Three patients with recessive monogenic forms of obesity due to total PCSK1 deficiency have been identified (6,11,12). These mutations cause early onset obesity, hyperphagia, reactive hypoglycemia, and (entero)endocrine dysfunctions. In the three studies, probands were either compound heterozygous or homozygous for mutations in PCSK1. The eight heterozygous family members appeared clinically unaffected and not obese.
Although PCSK1-null mice are not obese, they display growth retardation and multiple neuroendocrine abnormalities (13). In contrast, heterozygote PCSK1-null mice are not growth retarded but tend to be mildly obese. Mice homozygous for the deleterious N222D mutation are obese with abnormal proinsulin processing and multiple endocrinological defects (14). N222D-heterozygous mice are characterized by an intermediate phenotype and display an increased body fat content compared with wild-type mice.
Recently, we suggested the contribution of PCSK1 common nonsynonymous polymorphisms (N221D and the Q665E-S690T cluster) to polygenic obesity in European populations, placing PCSK1 on the list of genes associated with this common disease (15). Although the single nucleotide polymorphism (SNP) N221D has a modest effect on PC1/3 activity, it increased the risk for obesity. Since this initial report, associations of the N221D or the Q665E-S690T polymorphisms with obesity-related traits have been reported in at least subgroup analyses of several independent replication studies (16–21). However, frequent coding SNPs in PCSK1 as well as all others recently identified through Genome Wide Association Studies explain only a small fraction of obesity heritability (17,19,22–24). In addition to common variants, rare variants that have stronger functional effect are therefore expected to play an important role in the genetics of common diseases (25).
We hypothesized that rare heterozygous mutations in PCSK1 may contribute to severe forms of obesity. Therefore, we have sequenced coding regions of PCSK1 in 845 extremely obese subjects and compared our data with the DNA sequences available from the public human genome databases. A combination of in silico and in vitro characterization was applied to the eight detected nonsynonymous mutations to evaluate their consequences on the maturation and activity of PC1/3. Finally, the eight mutations have been genotyped in 6,233 obese and 6,274 lean European subjects to estimate their association to obesity risk.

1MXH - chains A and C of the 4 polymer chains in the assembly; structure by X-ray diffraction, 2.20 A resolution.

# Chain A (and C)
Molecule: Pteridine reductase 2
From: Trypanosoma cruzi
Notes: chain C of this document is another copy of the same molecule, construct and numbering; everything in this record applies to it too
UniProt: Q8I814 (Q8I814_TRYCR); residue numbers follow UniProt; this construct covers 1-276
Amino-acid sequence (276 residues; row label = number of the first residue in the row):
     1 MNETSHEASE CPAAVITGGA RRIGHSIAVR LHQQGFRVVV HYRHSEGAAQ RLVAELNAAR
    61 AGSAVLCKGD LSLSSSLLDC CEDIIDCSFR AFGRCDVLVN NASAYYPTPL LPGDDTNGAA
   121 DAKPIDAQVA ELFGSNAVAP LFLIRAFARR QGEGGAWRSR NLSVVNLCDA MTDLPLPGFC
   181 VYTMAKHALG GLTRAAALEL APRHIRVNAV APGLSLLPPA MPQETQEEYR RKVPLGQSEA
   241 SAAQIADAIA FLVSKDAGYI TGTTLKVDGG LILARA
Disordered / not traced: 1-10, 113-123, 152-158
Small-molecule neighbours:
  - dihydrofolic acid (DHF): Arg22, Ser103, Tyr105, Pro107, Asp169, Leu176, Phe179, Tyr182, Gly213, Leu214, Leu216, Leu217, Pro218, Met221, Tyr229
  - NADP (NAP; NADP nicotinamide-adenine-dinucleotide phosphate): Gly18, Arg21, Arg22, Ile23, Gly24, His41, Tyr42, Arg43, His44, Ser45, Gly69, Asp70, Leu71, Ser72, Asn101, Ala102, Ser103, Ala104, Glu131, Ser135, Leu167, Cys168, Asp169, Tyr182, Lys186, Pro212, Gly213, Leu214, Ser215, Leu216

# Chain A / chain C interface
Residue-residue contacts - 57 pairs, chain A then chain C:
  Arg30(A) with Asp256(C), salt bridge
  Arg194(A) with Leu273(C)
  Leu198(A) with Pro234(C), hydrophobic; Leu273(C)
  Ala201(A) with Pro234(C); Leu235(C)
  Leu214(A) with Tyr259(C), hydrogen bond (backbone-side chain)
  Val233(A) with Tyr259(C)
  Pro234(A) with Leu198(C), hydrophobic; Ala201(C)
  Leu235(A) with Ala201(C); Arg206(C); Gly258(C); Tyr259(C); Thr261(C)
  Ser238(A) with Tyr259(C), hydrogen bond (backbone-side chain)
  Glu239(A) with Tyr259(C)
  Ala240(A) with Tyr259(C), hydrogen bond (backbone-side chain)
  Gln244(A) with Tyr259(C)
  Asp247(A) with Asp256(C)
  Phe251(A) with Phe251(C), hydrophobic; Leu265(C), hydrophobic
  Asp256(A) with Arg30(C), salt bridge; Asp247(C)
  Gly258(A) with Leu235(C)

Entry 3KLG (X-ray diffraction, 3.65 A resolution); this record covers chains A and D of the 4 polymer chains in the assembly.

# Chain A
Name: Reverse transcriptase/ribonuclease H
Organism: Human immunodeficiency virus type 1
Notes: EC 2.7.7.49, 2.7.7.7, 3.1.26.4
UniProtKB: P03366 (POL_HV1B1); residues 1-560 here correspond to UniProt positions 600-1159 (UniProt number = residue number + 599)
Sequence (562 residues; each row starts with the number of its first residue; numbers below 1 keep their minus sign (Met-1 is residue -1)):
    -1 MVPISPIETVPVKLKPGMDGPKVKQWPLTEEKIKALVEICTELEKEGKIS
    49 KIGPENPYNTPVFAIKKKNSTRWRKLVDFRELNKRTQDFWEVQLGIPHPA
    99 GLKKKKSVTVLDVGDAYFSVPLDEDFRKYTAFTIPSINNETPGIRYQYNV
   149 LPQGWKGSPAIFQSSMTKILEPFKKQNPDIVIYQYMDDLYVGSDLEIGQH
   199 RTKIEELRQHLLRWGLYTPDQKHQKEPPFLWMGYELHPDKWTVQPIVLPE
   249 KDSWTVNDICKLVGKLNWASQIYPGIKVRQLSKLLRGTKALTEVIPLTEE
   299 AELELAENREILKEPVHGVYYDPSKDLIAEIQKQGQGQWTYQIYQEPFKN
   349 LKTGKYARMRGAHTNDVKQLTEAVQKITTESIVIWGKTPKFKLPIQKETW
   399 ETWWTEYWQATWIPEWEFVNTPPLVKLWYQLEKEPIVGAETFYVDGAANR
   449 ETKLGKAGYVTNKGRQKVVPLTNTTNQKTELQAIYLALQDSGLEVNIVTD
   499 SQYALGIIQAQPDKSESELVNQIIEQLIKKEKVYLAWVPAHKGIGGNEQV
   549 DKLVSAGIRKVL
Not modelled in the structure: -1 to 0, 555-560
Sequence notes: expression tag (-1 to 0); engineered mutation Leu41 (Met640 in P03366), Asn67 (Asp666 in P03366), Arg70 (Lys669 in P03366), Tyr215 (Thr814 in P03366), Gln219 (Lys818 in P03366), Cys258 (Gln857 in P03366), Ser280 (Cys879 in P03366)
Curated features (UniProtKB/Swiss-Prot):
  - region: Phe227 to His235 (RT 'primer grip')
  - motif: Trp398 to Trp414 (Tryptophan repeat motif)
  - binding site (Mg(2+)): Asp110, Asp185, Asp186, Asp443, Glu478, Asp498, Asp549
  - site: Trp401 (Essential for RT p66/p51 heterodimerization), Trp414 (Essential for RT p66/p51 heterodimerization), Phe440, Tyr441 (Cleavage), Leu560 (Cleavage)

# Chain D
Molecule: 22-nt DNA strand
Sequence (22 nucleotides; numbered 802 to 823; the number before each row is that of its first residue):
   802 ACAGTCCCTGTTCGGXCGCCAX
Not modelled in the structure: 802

RESEARCH DESIGN AND METHODS
The study protocol has been approved by all local ethics committees, and informed consent was obtained from each subject before participating in the study, in accordance with the Declaration of Helsinki. For children aged <18 years, verbal consent was obtained and parents provided written informed consent. All subjects were European Caucasians.
The 97th BMI percentile was used as the threshold for childhood obesity, and children with a BMI lower than the 90th percentile were classified as lean, according to the recommendations of the European Childhood Obesity Group study (26). To calculate the BMI z score and threshold for childhood obesity, we used the national growth charts provided by Rolland-Cachera et al. (27) (French children) or Roelants et al. (28) (Belgian children). Adult subjects were defined as follows: lean (BMI <25 kg/m2), class I obese (BMI ≥30 and <35 kg/m2), class II obese (BMI ≥35 and <40 kg/m2), or class III obese (BMI ≥40 kg/m2).